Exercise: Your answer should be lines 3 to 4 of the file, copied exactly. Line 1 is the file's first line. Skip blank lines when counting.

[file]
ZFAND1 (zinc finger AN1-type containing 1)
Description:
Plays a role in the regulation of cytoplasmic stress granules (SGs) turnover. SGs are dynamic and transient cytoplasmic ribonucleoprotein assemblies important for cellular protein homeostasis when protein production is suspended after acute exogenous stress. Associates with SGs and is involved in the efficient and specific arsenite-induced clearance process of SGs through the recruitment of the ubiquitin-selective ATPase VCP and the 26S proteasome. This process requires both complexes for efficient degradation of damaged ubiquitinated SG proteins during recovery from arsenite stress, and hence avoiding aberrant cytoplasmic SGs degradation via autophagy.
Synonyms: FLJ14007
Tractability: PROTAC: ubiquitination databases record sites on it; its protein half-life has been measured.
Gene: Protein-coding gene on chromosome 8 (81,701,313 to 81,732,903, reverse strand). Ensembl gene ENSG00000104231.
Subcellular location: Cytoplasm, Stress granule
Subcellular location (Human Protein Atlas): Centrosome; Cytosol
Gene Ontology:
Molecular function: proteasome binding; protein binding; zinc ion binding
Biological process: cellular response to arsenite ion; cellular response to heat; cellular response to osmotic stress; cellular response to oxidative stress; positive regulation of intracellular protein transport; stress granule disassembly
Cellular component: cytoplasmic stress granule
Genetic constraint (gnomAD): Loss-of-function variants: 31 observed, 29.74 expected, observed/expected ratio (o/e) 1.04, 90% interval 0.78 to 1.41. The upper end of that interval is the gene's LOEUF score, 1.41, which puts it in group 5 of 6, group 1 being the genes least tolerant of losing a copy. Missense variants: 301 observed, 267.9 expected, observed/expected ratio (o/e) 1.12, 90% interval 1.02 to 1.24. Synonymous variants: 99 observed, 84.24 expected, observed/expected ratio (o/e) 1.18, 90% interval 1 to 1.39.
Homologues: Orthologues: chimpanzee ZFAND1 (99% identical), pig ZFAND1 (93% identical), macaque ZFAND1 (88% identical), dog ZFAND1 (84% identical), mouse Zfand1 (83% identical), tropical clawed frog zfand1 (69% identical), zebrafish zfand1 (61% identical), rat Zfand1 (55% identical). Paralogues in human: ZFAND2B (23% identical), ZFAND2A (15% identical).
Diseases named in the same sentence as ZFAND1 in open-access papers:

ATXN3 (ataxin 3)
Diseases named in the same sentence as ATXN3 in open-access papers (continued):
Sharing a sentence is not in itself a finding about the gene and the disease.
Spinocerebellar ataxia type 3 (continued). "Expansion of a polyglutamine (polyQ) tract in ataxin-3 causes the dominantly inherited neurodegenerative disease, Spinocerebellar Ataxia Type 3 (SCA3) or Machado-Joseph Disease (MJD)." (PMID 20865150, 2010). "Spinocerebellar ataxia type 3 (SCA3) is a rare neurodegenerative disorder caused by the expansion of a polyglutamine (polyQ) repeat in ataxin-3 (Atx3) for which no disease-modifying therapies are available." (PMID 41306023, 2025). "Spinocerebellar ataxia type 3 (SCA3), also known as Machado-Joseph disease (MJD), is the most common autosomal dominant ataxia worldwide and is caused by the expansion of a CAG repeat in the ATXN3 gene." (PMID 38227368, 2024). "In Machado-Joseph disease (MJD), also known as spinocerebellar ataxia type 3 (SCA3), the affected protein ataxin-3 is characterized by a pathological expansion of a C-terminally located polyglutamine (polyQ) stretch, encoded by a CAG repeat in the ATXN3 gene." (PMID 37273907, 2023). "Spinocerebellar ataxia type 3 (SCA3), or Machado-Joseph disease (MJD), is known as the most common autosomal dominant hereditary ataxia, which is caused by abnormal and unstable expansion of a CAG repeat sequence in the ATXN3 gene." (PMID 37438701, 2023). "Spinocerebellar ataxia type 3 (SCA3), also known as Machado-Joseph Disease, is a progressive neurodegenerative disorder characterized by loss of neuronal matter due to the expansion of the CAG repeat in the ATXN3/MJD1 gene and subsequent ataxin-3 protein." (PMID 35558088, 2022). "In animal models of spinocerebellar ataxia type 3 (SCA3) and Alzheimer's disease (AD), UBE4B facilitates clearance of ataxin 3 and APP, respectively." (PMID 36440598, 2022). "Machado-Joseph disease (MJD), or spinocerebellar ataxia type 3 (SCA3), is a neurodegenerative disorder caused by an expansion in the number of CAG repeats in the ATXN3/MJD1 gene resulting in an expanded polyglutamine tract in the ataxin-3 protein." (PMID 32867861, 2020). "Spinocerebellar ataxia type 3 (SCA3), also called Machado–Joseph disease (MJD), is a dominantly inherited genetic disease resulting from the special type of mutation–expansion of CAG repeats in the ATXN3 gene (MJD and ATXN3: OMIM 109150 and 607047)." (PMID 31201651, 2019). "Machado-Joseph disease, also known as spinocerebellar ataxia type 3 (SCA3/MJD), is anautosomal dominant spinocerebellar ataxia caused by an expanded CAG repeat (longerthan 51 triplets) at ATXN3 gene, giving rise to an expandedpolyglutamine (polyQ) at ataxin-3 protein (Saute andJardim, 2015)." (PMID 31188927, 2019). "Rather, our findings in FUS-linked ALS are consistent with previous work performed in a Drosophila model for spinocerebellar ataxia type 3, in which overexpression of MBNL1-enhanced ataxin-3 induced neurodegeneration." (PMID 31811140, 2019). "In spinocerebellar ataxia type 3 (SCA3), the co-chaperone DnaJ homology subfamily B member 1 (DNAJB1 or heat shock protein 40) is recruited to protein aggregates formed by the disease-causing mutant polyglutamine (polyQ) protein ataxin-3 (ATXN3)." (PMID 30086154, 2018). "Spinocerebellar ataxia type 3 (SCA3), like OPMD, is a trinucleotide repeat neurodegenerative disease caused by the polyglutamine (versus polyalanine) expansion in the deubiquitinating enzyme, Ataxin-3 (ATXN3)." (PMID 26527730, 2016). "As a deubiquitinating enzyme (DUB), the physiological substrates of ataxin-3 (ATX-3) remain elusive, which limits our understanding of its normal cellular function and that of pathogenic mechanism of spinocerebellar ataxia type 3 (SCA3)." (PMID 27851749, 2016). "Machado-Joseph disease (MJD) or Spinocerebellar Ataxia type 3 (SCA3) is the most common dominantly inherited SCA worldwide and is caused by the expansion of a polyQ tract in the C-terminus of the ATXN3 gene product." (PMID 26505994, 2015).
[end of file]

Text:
Plays a role in the regulation of cytoplasmic stress granules (SGs) turnover. SGs are dynamic and transient cytoplasmic ribonucleoprotein assemblies important for cellular protein homeostasis when protein production is suspended after acute exogenous stress. Associates with SGs and is involved in the efficient and specific arsenite-induced clearance process of SGs through the recruitment of the ubiquitin-selective ATPase VCP and the 26S proteasome. This process requires both complexes for efficient degradation of damaged ubiquitinated SG proteins during recovery from arsenite stress, and hence avoiding aberrant cytoplasmic SGs degradation via autophagy.
Synonyms: FLJ14007